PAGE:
Although the Oriental Orthodox churches in the United Kingdom share a common faith, they do not share a common calendar, so the Nativity Feast was celebrated on 25 December for the British, Indian and Syrian Orthodox, on 6 January for the Armenian Orthodox and 0n 7 January for the Coptic, Eritrean and Ethiopian Orthodox.
On 6 January Abba Seraphim presided at the Blessing of the Waters and Divine Liturgy at St. Mary & St. Felix Church at Babingley, Norfolk, where he preached on the meaning of the Holy Theophany, one of the seven great feasts of the Church. Having blessed all those present with the newly sanctified water, they afterwards took away bottles of the holy water for use in their homes. That same evening, Abba Seraphim presided at the Nativity Vigil of the canonical Eritrean Orthodox Church (recognising Patriarch Antonios) in London meeting in Archway, Highgate, where he was warmly welcomed by Father Shenouda Haile and his congregation. Also assisting in the sanctuary was Subdeacon Daniel Malyon from the British Orthodox Church. At the conclusion of the Divine Liturgy clergy and people sat together to enjoy a festive meal and Abba Seraphim blessed two birthday cakes as well as the traditional enjera, hambasha andwat.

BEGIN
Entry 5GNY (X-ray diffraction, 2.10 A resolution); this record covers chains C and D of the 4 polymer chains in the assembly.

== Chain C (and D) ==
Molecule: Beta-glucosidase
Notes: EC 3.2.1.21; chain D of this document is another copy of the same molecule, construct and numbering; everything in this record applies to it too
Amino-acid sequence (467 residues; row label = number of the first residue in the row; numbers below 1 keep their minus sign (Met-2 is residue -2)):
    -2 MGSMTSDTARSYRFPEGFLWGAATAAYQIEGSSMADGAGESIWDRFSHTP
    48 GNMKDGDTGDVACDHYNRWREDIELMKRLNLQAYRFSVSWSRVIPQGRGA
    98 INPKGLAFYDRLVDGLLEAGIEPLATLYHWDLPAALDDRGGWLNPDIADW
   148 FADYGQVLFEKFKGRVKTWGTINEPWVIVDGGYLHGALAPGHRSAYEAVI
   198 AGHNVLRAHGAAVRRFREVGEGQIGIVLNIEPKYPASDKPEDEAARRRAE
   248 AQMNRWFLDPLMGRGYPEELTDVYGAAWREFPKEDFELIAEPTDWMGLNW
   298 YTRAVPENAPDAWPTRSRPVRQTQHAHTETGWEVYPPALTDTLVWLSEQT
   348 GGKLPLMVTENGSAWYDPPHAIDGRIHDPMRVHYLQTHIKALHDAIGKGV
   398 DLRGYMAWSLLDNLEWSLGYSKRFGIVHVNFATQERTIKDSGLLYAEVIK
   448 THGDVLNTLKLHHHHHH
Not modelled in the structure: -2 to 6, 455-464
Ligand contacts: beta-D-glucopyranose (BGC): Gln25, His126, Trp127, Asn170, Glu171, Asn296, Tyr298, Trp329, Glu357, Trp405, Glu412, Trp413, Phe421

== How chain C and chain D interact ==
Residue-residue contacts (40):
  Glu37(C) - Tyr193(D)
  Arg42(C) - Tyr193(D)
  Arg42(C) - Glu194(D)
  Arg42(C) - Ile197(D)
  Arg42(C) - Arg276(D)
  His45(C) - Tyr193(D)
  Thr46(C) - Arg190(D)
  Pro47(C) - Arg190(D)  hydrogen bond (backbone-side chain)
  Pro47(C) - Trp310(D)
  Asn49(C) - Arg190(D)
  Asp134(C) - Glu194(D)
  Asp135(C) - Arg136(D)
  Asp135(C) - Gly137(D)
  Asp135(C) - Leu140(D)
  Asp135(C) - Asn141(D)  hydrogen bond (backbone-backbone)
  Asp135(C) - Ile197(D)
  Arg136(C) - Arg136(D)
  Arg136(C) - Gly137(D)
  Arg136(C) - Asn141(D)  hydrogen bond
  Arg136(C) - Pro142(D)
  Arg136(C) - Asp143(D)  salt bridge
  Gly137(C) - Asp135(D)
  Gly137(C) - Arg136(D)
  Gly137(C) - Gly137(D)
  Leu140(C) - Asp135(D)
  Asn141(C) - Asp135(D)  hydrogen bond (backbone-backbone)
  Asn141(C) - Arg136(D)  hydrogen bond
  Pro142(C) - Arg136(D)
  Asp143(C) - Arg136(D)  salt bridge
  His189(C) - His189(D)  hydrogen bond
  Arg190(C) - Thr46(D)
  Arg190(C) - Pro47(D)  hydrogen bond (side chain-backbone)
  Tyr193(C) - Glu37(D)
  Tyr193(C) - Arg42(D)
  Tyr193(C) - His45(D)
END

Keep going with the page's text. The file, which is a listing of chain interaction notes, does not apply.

On 2 February Abba Seraphim chaired a well-attended day seminar on “Glastonbury Abbey – Influence and Legacy” organised by the British Orthodox Church. It was held at the Abbey House in Glastonbury, across the lawns of which the impressive ruins of the mediaeval abbey stand. It was a crisp and sunny day and both the abbey and the town were bathed in sunlight. It was universally agreed that all four lectures were both informative and engaging and during the intervals in the proceedings, there was a relaxed and sociable interchange between lecturers and ‘seminarians’.